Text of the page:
U.S. Probation & Pretrial Office
|Vendor Conference Presentation|
|Treatment Providers Forms|
|Monthly Treatment Report|
|Patch Log for Probation|
|Patch Log for Pretrial Services|
|Release of Information - Mental Health|
|Release of Information - Substance Abuse|
|Urine Analysis Log for Probation|
|Urine Analysis Log for Pretrial Services|
Substance Abuse Treatment is a tool that helps U.S. probation and pretrial services officers supervise or monitor defendants and offenders in the community. These services include urine testing, counseling, and detoxification. Treatment services are provided to persons who abuse illegal drugs, prescription drugs or alcohol. These persons are on probation, on parole, on supervised release after being in prison, or under pretrial supervision while awaiting a court appearance. Treatment is ordered by the U.S. district court as a condition of releasing these individuals to the community.
Treatment gives probation and pretrial services officers the means to address alcohol and drug abuse. For offenders under post-conviction supervision, treatment helps probation officers enforce the conditions set by the court, control the danger offenders may pose to society, and promote law-abiding behavior. For defendants under pretrial supervision, treatment helps officers reasonably assure that these persons appear in court and that society is protected from harm.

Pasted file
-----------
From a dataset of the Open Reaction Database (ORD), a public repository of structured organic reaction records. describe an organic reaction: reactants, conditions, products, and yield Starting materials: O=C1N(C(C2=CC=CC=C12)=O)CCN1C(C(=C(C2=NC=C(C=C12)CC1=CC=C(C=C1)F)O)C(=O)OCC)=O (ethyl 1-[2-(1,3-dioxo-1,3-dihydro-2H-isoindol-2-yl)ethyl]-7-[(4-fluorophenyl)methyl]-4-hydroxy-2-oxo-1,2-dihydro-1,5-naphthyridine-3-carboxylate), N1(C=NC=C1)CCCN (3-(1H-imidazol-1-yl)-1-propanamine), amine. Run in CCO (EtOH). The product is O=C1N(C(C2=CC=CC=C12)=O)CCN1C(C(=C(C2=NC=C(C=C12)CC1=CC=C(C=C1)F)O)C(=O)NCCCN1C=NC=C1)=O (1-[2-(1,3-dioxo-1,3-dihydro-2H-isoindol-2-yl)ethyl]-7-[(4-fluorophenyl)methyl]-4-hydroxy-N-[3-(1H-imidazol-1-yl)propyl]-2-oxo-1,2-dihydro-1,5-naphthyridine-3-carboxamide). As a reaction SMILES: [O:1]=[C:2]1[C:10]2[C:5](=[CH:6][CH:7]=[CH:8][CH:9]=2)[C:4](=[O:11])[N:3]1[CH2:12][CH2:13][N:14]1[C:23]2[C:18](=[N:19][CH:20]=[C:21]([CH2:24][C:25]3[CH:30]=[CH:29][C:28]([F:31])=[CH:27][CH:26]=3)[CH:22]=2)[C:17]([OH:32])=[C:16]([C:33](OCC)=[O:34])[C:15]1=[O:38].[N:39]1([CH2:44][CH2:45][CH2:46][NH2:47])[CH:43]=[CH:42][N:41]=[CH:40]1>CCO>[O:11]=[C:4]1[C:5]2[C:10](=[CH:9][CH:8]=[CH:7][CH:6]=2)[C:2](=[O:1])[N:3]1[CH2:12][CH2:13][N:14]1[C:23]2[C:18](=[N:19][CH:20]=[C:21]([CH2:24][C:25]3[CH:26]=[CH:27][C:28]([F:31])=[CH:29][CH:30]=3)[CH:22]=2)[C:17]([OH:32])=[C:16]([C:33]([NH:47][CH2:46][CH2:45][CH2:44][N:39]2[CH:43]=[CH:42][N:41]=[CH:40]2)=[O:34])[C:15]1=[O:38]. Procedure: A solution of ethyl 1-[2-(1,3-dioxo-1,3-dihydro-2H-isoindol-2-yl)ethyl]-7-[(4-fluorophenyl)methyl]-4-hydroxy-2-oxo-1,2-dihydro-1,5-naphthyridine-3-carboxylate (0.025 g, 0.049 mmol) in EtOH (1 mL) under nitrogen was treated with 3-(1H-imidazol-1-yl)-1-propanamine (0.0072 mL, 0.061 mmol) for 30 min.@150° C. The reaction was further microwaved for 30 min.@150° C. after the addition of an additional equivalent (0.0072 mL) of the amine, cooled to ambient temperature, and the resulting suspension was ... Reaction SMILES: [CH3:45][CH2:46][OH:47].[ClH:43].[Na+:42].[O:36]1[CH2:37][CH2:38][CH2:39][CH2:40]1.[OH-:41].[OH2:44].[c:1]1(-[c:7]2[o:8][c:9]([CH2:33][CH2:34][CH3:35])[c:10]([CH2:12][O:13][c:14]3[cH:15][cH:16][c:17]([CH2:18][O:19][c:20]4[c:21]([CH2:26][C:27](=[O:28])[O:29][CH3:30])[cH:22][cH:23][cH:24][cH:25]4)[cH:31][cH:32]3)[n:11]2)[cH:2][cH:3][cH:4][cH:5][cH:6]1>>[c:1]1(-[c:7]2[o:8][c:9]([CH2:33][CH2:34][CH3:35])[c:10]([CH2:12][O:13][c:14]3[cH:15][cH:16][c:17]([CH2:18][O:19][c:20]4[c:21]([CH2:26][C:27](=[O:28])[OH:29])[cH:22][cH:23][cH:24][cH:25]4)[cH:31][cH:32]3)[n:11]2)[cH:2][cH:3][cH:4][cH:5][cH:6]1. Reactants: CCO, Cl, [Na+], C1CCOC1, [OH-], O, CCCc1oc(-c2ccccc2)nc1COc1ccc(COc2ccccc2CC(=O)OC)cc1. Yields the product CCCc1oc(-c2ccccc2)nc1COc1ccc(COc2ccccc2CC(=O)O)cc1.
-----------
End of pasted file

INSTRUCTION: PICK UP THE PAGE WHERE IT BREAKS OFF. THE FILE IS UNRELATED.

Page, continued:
The goal of a substance abuse treatment program is to promote abstinence from drugs. This goal is achieved through close supervision, drug testing, and appropriate treatment. Treatment is provided most often through community programs or from treatment providers who are under contract with the United States Courts.
Mental health treatment is a risk management tool that helps U.S. probation and pretrial services officers supervise or monitor defendants and offenders who are considered to be suffering from some form of mental disease or defect that causes an individual’s behavior or feelings to deviate so substantially from the norm as to indicate disorganized thinking, perception, mood, orientation, and memory. Mental health treatment may include such services as psychological/psychiatric testing and individual, family, or group counseling by a psychologist, psychiatrist, or other licensed practitioner. It may also include medication.
Mental health issues may range from the mildly maladaptive to the profoundly psychotic. These issues may result in unrealistic or aberrant behavior, grossly impaired judgment, inability to control impulses or to care for oneself or meet the demands of daily life, loss of contact with reality or violence to oneself or others.
Mental health treatment helps defendants and offenders address issues that may have led to their problems with the law. Treatment provides the tools to handle life’s stresses and to function better in the community. Treatment services are provided through community services or from treatment providers under contract with the United States Courts.